Malori’s story continued…
My experience with laparoscopic surgery
Because of living in Germany, our NaPro journey has taken longer than it would have been otherwise. My doctor is very aggressive when it comes to testing and likes to get everything done in one cycle if possible, and I like that approach.
I already had my bloodwork done but I got my follicle scan series and diagnostic laparoscopy performed in the same cycle. I flew from Germany to Texas in mid-February 2019 and had the ultrasounds first. (Yes, I scheduled my flight based on my cycle!) All looked good on the ovulation front! Next was my surgery, scheduled for March 1.
Surgeries tend to take place early in the morning. I was scheduled for 7:30am and had to arrive at the hospital two hours early to check in and get prepped. My pre-operative nurse was so caring and very thorough in her explanations of what was going to happen.
My NaPro doctor had also done the same thing at my pre-op appointment, so I felt very informed. He also prayed with me before the medical team took me to the operating room. I felt complete confidence in the professionals taking care of me - I just had no idea what the outcome of the procedure would be.
My surgery lasted a little over an hour. My doctor performed the diagnostic laparoscopy, where they make two cuts in your abdomen: one in your belly button and one right above the pubic bone, so they can look inside the pelvic cavity. If they find endometriosis, they make a third cut in order to remove it. So I have a third incision, in my right lower abdomen.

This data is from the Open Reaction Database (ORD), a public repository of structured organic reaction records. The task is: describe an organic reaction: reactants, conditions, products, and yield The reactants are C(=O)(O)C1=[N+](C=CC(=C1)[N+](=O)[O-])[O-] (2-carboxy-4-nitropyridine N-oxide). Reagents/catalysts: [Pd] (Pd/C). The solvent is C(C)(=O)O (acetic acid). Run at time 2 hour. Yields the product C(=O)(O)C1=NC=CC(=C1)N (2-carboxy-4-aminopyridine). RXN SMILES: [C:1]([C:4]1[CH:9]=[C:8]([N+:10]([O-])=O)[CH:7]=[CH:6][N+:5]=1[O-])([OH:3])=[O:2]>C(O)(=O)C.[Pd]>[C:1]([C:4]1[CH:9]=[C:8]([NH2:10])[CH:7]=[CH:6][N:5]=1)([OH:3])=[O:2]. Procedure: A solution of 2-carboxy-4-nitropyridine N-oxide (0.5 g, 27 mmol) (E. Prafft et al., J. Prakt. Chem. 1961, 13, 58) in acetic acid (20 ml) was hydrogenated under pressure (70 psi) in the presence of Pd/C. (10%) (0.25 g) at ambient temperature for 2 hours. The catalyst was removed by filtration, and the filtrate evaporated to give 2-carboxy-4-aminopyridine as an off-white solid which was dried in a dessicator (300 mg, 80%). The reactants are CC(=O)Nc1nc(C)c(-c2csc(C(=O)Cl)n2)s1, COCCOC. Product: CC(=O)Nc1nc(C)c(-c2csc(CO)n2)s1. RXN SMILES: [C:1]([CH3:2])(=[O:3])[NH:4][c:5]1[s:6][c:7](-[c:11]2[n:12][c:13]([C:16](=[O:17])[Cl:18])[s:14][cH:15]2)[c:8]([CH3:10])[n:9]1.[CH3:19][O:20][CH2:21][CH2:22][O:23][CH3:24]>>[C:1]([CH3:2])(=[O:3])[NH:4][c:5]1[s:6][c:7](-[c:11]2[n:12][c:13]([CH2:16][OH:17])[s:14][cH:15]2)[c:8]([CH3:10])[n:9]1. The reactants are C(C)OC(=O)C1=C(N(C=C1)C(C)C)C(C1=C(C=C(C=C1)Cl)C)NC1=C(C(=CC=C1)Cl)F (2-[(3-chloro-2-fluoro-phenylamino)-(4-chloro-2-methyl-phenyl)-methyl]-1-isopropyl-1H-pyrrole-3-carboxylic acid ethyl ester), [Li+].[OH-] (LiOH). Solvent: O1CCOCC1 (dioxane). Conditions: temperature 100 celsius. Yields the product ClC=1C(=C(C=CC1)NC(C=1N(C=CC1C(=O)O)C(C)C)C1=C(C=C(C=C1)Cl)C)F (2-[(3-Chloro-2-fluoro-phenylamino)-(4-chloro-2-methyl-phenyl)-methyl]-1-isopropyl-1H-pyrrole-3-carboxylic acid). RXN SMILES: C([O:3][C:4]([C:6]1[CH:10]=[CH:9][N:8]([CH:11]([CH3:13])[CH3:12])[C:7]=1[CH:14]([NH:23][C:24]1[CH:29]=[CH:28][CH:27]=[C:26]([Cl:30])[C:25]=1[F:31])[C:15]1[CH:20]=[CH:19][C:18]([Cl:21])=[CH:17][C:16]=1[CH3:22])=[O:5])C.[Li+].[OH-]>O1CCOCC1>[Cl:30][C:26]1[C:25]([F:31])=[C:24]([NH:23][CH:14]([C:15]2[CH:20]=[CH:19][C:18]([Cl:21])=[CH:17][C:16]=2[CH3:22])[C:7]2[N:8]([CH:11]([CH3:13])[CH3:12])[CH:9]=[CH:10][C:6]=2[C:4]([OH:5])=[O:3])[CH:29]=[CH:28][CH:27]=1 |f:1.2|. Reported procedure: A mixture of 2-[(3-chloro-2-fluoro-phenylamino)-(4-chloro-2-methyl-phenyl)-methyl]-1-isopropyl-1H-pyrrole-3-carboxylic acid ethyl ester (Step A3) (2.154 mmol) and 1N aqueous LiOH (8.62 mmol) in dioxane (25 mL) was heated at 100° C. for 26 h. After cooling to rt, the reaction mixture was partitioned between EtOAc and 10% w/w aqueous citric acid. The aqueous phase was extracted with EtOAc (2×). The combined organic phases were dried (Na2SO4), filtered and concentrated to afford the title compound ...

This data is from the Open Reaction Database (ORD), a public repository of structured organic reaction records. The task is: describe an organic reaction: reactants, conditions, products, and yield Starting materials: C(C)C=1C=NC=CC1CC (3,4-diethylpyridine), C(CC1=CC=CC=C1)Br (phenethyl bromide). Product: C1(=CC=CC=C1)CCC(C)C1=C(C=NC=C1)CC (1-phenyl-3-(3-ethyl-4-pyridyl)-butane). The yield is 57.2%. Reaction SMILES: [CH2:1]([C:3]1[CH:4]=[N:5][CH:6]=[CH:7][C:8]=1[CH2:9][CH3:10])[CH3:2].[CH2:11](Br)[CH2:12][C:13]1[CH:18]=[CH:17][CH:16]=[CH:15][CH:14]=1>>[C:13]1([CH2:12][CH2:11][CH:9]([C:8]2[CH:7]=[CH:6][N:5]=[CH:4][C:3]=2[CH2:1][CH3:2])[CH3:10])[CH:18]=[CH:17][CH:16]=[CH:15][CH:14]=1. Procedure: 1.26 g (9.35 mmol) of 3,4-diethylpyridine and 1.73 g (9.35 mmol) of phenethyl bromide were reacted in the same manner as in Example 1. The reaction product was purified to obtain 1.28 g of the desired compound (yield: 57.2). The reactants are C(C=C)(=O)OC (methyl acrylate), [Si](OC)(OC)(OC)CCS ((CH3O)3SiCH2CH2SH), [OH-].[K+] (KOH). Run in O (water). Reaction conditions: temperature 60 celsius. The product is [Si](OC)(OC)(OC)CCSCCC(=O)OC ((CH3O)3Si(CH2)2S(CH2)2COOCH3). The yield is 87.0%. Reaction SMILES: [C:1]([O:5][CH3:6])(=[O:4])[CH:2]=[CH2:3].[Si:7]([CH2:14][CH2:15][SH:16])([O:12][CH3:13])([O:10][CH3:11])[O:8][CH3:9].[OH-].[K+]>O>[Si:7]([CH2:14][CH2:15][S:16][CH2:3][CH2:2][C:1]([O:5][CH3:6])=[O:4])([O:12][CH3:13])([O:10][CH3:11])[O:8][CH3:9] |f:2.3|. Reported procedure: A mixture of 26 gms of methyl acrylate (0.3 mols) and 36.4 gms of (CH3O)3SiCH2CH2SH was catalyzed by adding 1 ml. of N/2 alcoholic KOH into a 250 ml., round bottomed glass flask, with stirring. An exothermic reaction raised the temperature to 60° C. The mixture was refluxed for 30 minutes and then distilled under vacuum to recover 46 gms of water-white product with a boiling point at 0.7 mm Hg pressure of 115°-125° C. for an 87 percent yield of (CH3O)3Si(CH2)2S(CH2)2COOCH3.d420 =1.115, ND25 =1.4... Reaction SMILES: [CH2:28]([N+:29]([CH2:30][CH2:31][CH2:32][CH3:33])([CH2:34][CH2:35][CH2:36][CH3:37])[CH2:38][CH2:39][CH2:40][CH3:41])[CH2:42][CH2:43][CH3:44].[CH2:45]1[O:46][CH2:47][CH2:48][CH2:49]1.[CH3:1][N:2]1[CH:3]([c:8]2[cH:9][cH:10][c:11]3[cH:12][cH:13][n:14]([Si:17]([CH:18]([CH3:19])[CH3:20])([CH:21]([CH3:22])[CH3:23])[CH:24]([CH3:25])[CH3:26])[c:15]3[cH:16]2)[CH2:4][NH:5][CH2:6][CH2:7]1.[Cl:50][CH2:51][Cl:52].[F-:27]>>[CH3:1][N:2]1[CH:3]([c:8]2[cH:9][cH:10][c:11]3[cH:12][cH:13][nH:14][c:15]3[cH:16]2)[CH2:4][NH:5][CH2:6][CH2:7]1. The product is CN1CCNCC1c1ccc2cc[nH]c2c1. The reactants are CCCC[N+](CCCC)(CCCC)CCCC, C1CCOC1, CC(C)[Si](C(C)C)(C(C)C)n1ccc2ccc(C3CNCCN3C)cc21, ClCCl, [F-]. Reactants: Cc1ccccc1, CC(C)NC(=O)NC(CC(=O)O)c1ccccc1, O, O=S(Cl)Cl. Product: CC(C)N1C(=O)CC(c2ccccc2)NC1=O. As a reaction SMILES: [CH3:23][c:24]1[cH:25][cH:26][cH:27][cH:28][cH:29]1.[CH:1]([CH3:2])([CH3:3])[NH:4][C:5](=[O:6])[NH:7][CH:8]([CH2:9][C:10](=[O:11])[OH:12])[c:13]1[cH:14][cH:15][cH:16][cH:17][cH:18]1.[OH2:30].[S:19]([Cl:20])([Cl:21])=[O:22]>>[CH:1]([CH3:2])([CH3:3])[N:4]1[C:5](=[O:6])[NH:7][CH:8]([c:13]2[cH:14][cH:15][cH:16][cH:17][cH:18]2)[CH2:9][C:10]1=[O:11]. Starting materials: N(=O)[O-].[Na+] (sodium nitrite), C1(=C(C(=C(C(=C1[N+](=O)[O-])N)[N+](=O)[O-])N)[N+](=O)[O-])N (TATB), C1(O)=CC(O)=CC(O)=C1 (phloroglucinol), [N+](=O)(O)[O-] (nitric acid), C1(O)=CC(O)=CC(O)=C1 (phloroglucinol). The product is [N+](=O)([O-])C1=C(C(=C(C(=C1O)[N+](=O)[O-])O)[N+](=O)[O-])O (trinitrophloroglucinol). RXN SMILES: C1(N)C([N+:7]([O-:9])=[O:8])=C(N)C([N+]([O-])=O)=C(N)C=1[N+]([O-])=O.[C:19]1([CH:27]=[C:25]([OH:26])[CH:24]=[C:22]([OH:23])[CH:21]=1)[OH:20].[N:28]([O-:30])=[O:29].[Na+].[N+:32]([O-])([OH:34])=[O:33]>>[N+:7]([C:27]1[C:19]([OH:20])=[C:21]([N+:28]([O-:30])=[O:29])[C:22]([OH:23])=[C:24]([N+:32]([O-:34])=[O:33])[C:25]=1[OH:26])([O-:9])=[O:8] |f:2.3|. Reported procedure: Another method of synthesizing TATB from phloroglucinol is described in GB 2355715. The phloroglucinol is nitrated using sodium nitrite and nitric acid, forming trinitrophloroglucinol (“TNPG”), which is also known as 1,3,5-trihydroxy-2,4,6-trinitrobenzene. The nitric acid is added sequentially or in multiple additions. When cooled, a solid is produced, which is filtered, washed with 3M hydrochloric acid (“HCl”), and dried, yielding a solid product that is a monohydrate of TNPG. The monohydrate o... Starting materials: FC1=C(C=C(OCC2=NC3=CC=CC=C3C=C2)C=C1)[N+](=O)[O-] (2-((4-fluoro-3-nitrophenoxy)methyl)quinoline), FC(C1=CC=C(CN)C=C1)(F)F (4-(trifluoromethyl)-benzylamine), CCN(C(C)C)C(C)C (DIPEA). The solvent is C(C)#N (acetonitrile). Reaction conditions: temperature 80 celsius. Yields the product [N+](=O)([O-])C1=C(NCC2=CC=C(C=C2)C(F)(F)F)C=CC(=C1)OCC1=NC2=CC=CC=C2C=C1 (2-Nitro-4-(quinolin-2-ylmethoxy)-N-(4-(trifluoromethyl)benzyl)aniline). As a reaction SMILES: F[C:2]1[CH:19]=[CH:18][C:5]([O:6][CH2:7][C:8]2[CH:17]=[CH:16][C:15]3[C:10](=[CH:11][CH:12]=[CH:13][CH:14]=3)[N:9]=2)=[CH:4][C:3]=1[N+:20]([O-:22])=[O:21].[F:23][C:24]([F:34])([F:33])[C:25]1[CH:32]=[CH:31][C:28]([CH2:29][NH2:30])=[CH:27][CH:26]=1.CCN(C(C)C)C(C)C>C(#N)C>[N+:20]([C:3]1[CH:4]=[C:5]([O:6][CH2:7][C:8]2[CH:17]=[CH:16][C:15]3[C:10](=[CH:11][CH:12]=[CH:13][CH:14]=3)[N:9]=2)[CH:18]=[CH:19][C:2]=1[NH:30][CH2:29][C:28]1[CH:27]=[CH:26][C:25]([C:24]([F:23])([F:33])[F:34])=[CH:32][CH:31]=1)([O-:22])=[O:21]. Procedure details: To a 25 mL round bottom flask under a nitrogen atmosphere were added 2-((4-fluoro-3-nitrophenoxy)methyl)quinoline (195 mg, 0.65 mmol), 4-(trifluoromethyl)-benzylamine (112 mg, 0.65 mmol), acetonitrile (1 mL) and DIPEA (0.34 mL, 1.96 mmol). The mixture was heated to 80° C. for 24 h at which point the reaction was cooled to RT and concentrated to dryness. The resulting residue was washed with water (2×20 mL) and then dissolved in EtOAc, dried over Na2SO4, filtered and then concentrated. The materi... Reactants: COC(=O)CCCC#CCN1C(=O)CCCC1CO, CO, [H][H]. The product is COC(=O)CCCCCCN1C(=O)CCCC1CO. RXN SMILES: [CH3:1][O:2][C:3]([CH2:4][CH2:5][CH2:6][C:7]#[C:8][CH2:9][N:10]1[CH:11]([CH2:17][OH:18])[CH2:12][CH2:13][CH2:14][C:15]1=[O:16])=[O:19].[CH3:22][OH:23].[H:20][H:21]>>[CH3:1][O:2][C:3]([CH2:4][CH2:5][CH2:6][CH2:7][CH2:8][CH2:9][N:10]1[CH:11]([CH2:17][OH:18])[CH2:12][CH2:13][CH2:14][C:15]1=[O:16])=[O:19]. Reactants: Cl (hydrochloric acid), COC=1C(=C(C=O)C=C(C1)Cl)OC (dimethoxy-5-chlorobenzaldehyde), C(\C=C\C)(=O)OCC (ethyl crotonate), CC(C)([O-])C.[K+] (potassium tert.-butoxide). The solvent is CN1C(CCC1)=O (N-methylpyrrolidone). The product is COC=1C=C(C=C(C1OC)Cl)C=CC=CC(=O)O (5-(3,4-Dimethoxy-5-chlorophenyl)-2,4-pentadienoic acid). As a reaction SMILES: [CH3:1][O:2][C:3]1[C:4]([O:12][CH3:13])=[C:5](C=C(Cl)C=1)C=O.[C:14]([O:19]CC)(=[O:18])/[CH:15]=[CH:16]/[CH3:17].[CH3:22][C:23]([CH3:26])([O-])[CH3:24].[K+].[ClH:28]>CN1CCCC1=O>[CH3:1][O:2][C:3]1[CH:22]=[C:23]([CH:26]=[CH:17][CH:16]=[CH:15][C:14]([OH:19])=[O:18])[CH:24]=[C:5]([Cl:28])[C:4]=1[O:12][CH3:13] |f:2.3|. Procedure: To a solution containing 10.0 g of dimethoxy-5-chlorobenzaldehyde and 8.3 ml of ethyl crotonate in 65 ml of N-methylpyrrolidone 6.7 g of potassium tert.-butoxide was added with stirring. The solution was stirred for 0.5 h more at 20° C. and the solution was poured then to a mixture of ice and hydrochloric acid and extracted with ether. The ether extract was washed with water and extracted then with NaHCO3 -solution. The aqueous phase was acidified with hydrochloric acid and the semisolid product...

He also did a hysteroscopy, which is where they go through the cervix to look inside the uterus for abnormalities and to take a biopsy for bacterial cultures. The inside of my uterus looked good and at the time of this writing, I’m still waiting to hear if I have a uterine infection. (That alone can cause infertility. If the result is positive, both my husband and I will be prescribed antibiotics.)
The third thing that was performed was a selective HSG, which is where they shoot dye into your Fallopian tubes to see if they are open. If a blockage is found, they attempt to clear it with a wire-like device and then shoot dye again to make sure it’s completely clear.
The results of my surgery
Like I mentioned above, my biggest fear was that the surgery would be a “waste” because everything would be fine. But I had to remind myself that my doctor wouldn’t do an operation if the chances of finding something wrong were very low. At my pre-op appointment he also told me that irritable bowel symptoms oftentimes go hand-in-hand with endometriosis, and I have dealt with gut issues for years! I also reminded myself that my sister was recently diagnosed with endo, and having a blood relative like a sister or mom greatly increases one’s chances of having the disease.
It turns out that all my nervousness and doubt was for naught (as it usually is, right?). My doctor found endometriosis in three places in my pelvic cavity, including on my left ovary. He excised the growths, which is a huge blessing!